We did not accomplish the academic goals. How can we make the academic training more efficient?

The OI should have the military chain of command: SECDEF, SECAF, SECNAV, SECARMY, CJS, VCJS, CMC, CNO, CSAF, CSARMY, etc

What were the academic goals?
Also, there weren't really well-planned "study sessions" for your OI or other academic stuff.
OI study time basically consisted of just reading your OI, or cadets quizzing each other. If cadets were actually taught, via some sort of explanatory lecture, the information in the OI, they might learn it better. Same with any other academic info that staff wants them to learn.
-C/SMSgt Holly Riley

The problem was the lack of time to accomplish these things. Essentially, we only had about 2 hours per day to do those things, because we were either at USMC activities or SMs would not let us drill. We definately could have had squadron-level classes before and after meal times though.
C/Col Feinstein

sounds to me that SMs are the worlds biggest problem!!!
C/SMSgt. Toby Morgan

What do you guys think of putting the biographies of the cadet executive staff in the OIs?
Alpha Flt/CC: "Alpha Flight, what is C/Maj Kier's biography?"
Alpha: "Ma'am, C/Maj Kier's biography is as follows: C/Maj Zachariah Allen Kier attends the Virginia Military institute and is a biology major. He will graduate in 2011 and will recieve a comission in the United States Army as a O-1. He has been in CAP for 5 years, for which he served 1 year as the cadet commander at NC-160. Maj Kier was the 8th CTS Commander at the 2008 Encampment."
C/Col Feinstein

I think that's a great idea, only we should do it for all line staff, mainly because it would show cadets the credentials of their staff and hopefully encourage them to respect their staff more. ~C/2d Lt Larson

Do you know how much space that would take! The OI would be a novel! We could have 2 pages blank where the sq/cc, 1sgt, flt/cc, and flt/sgt can tell the basics what to write and memorize.
C/Col Feinstein

Major Wiggs had a good idea a few weeks ago. he suggested that we send the O.I. out early to all the basics, that way all the diligent cadets who were determined to excel at encampment would be studying before hand, and the ones who are not so determined would have to memorize it at encampment.
C/MSgt. Cameron Horner

I like that idea.
C/TSgt Daniel Otto

I oppose this idea. Encampment is about stress. You have the physical stress of not getting enough sleep, constantly moving, etc. You have the emotional/mental stress of your flight staff and first sergeant in your face 24/7 and from trying to work together with your flight so you can get honor flight and eat first. Then you have academic stress of learning material while being yelled at.
Having to learn your OI is a balancing act. It is about balancing the tendency to study your OI (being alone) and being with the team but not studying your OI.
And in any case, the basic can keep their OI after encampment and continue using it to study and train basics in their home squadron.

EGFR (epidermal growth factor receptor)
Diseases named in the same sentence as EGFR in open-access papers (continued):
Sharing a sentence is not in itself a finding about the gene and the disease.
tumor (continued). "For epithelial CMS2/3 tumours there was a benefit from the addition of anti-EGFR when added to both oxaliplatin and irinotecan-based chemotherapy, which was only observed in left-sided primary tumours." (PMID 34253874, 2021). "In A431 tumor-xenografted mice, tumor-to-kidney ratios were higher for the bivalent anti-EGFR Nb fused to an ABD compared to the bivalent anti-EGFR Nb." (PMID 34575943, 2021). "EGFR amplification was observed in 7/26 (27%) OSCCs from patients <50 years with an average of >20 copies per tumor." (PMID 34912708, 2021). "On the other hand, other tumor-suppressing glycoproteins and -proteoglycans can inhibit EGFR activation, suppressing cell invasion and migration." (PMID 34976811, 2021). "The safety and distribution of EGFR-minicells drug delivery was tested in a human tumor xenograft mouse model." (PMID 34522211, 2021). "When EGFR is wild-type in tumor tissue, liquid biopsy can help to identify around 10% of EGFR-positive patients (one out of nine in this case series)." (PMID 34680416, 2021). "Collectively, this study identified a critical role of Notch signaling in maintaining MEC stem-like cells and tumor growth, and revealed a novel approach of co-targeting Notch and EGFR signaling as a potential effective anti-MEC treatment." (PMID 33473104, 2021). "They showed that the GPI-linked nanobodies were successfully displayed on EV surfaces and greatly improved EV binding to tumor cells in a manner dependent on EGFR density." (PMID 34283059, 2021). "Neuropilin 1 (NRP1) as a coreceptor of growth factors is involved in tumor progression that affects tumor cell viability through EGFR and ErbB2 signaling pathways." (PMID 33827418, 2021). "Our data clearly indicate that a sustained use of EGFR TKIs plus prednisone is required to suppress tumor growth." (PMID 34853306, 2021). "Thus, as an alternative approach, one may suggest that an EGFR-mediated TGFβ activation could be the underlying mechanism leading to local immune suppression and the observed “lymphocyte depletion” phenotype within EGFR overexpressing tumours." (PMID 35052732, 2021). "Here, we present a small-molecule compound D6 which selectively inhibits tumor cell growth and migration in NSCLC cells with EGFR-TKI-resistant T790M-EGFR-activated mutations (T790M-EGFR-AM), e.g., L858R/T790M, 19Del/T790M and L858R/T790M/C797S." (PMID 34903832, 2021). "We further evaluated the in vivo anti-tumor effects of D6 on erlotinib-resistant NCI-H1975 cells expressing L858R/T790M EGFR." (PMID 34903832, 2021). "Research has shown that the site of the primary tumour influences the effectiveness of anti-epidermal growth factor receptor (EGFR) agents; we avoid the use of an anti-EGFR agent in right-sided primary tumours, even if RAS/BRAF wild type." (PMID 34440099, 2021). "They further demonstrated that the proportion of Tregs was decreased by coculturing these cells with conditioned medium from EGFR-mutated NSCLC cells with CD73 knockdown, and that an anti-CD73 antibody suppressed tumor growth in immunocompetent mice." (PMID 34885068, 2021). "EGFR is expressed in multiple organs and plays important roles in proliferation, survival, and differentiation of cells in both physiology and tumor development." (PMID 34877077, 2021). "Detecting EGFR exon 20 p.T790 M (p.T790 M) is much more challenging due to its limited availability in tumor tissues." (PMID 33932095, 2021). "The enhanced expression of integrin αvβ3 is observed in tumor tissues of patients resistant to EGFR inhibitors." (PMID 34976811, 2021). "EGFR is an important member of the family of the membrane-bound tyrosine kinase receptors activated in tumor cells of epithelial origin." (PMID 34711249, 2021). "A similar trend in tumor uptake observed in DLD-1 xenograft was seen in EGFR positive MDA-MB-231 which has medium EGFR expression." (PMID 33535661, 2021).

C/Col Feinstein

I agree with Colonel Feinstein. Despite what people may tell you, learning the information in your OI is not the main reason you are given the OI. There is stuff in there it would be beneficial to learn (i.e. marine/CAP ranks, definitions of leadership and followership, emergency procedures, and how to do a hospital corner) and that's why staff takes the time to write the OI, but that isn't the only reason you are given one. It is to add stress, to see how well you study under stress, to see if you will help your fellow flight members with OI memorization, and to give you something to do when we are too busy/tired to think of anything else for you to do, or want you to be quiet but not fall asleep… And its another factor in helping decide honor cadet. If a cadet can still have time to get good inspections, drill well, keep their bunk and locker neat, and memorize their OI, they are exceptional cadets. ~C/2d Lt Larson

It is my understanding that it will be NCWG policy to mail OI to basics. We can subsitute the academic stress with the following

  • the fact memorization of the squadron and flight staff for each cadet
  • testing them on material taught in classes, like the one on Department of Defense organization and the US government that I would like to see incorporated into the encampment training manual. You may think the second topic here is not relevant to CAP, but ask yourself this, are you a good member of the department of the Air Force if you can not name the three branches of government?

So what we need now is a boatload of class ideas that the Encampment Training team will draw up lesson plans/powerpoints for. 1…2…3… go!
C/Col Feinstein

Okay, also, the staff bibliographies can be handed out by flight staff on day 0 and taped into OIs, then cadets will be expected to memorize stuff from that. If the bibliographies are put in the OI ahead of time, then cadets will know who their staff will be, and that would take away the uncertainty stress factor on day 0, which I think is important. You show up, belong to nobody, but get an identity when assigned to a flight. That's when the flight staff hand out the bibliography pages.
~C/2d Lt Larson

They will be given the C/Exec staff bios, but not the flight/squadron staff bios in the OI mailed to them. We can leave blank pages in the OI for basics to write about thier sq/cc, sq/xo, sq/ccf, flt/cc, and flt/sgt. Of course, those line staff woudl have to write thier biographies and submit them to the exec staff well before encampment.
C/Col Feinstein

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